U.K. Sets $988 Million Make-Up Plan for Children’s Lost Learning
(Bloomberg) -- The U.K. government unveiled a 700 million-pound ($988 million) plan to help young people in England catch up on lost learning due to the coronavirus pandemic.
The funding will focus on expanding tutoring programs, both one-to-one and in small groups, and help schools to provide more clubs and activities over summer.
All schools in England are set to reopen March 8, after being closed for two months during the third national lockdown. Virus restrictions have meant pupils have only had one full term of lessons in the classroom since the pandemic hit the U.K. early last year.
The new package, announced by the government Wednesday, includes plans to support language development among disadvantaged infants, and the creation of “face-to-face summer schools” in secondaries particularly targeted at 11- and 12-year-olds.
Prime Minister Boris Johnson said in an emailed statement that when schools reopen, “our next priority will be ensuring no child is left behind as a result of the learning they have lost over the past year.”
Pupils will face some big changes when they go back to school; secondary school pupils will have three Covid-19 tests at school before being asked to regularly test themselves at home. Face masks will also be required in the classroom, as well as corridors, for the first time.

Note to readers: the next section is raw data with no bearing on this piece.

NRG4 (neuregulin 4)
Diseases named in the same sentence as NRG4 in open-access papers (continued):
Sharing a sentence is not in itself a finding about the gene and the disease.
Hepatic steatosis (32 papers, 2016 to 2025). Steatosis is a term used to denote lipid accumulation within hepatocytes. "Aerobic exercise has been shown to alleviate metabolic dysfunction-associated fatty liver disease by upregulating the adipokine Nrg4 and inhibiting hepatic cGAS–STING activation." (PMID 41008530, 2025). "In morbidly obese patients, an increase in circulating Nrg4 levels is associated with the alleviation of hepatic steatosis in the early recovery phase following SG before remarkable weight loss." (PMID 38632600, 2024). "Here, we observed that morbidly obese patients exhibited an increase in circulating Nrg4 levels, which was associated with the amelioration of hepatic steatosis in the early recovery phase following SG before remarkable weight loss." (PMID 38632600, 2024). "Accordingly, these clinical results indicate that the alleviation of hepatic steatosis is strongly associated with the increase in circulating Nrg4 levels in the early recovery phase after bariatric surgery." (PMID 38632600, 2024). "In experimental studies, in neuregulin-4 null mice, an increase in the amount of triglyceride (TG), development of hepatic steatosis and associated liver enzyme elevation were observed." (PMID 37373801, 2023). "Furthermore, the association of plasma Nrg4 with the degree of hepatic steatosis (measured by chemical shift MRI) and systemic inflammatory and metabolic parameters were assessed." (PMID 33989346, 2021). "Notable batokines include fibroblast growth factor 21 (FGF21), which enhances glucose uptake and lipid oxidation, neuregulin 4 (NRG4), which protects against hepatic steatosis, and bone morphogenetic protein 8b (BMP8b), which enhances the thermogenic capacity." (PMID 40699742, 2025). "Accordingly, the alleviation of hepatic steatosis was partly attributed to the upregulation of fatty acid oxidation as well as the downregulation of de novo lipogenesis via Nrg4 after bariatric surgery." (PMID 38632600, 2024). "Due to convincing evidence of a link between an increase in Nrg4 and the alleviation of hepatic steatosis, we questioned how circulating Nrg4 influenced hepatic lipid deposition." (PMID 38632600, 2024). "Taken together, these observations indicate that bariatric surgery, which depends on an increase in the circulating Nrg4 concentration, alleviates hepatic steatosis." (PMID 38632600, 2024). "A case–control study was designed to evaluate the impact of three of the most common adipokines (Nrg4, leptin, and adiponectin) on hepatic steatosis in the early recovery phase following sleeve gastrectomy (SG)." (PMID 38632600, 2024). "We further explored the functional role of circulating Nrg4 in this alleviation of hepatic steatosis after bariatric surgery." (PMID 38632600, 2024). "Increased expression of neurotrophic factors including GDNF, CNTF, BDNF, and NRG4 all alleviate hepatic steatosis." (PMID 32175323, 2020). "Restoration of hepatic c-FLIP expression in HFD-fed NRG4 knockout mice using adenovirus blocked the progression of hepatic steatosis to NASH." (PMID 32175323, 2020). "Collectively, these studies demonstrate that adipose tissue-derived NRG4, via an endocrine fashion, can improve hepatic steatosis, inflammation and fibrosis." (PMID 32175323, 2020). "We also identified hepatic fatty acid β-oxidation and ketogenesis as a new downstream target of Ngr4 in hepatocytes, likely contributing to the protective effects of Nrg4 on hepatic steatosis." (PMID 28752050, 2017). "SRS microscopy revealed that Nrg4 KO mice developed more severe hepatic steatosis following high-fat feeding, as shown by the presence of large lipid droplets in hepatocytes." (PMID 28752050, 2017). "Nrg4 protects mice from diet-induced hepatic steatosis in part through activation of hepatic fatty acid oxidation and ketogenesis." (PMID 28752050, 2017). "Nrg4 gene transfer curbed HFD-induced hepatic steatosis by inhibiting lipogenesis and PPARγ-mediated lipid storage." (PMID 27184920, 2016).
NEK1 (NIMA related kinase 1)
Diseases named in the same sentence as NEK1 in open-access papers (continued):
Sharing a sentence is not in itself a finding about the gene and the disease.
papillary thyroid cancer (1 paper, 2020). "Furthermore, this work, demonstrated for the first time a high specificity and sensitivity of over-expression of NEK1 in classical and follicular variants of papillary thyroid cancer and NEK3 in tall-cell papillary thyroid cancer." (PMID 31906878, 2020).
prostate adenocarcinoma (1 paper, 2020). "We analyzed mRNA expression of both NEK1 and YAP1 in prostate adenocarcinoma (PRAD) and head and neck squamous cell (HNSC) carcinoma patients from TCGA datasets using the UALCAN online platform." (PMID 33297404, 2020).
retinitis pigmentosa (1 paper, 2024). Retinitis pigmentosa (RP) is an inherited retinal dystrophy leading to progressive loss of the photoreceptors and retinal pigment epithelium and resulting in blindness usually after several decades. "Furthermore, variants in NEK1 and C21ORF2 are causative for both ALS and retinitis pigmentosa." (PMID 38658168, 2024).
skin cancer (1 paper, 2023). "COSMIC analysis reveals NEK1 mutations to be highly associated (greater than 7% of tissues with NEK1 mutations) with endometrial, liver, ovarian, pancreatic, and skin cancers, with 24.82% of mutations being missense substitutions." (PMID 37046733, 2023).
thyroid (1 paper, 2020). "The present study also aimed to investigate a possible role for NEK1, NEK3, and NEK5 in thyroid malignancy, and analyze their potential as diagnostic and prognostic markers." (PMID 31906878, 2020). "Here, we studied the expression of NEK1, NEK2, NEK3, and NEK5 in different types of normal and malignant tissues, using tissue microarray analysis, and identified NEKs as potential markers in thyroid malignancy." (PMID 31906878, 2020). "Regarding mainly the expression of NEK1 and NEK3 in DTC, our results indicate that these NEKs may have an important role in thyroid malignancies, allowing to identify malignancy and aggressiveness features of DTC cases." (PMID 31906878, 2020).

Teaching unions raised concerns that reopening all schools at the same time would cause infection rates to spiral. Mary Bousted, general secretary of the National Education Union, warned in a statement: “A ‘big bang’ school reopening brings 10 million people back into crowded buildings with no social distancing and inadequate ventilation.”
Wales, Scotland and Northern Ireland have taken a more cautious approach to schools reopening, opting for a phased return with the youngest pupils going back first.
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